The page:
Born Perfect is a survivor-led campaign to end conversion therapy created by The National Center for Lesbian Rights, a national legal organization committed to advancing the human and civil rights of the lesbian, gay, bisexual, and transgender community through litigation, public policy advocacy, and public education.

Mathew Shurka

BY MATHEW SHURKA
NCLR Contributor

Six weeks and I’ll make you straight. Guaranteed.

That’s what a mental health professional told me when I was 16 years old, and trying to understand the feelings I was having for another teenage boy.

My father—afraid that our close-knit family would be ostracized in our community because of my sexual orientation—took me to the so-called therapist after I confided in my dad about my feelings for a friend. Little did anyone know that the visit with the therapist would start a seven-year battle that would pit my well being against the therapist’s relentless attempts to change my sexual orientation, and cause me to sink so deep into confusion and depression that I couldn’t leave my house for days on end, and even considered taking my own life.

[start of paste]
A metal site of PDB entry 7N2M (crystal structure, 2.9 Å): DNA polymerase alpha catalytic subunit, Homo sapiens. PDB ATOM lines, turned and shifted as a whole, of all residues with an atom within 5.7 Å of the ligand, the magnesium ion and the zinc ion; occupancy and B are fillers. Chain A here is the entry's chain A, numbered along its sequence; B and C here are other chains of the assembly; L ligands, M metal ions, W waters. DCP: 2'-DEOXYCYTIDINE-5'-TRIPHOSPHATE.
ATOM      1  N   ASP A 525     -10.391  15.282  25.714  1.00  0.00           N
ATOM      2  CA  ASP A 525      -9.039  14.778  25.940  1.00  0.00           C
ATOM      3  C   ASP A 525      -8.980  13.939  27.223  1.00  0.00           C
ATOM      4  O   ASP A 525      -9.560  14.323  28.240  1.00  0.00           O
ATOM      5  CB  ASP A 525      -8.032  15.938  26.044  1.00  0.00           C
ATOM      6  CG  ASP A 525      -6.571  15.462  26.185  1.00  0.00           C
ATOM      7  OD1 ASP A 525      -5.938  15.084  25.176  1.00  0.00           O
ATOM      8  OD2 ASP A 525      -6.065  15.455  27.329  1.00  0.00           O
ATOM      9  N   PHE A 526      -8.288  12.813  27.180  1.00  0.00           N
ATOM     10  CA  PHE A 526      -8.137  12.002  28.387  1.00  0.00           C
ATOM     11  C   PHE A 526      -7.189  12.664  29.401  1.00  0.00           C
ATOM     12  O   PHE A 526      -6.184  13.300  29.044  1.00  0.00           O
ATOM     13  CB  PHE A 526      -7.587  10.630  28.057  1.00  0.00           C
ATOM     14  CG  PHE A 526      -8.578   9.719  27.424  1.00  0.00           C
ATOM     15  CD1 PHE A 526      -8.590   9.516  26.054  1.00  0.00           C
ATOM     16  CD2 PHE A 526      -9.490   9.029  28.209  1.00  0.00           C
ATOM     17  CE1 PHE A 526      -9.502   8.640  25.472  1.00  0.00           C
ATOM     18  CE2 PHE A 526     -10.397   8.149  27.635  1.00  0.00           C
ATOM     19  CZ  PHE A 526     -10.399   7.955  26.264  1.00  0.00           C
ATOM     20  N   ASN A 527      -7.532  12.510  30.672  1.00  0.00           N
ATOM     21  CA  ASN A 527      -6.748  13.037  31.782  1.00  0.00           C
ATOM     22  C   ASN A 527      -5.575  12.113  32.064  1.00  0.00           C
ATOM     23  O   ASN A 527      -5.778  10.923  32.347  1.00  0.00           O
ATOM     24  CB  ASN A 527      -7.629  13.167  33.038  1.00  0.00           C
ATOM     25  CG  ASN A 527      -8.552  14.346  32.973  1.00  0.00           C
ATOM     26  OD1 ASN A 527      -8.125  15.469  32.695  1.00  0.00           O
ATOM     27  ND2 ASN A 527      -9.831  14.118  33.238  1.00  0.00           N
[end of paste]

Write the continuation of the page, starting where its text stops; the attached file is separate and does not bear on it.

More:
I was raised 20-miles outside of New York City in a traditional Jewish household, where I was close with my parents and my two older sisters. Growing up, I always knew I was gay, but I fought back my feelings until I began to fall in love with a friend, and needed to share what I was experiencing with someone who could support and guide me. I turned to my father, who grew increasingly concerned and sought the help of the therapist whose promises of being able to make me straight in six weeks guaranteed intrigued him.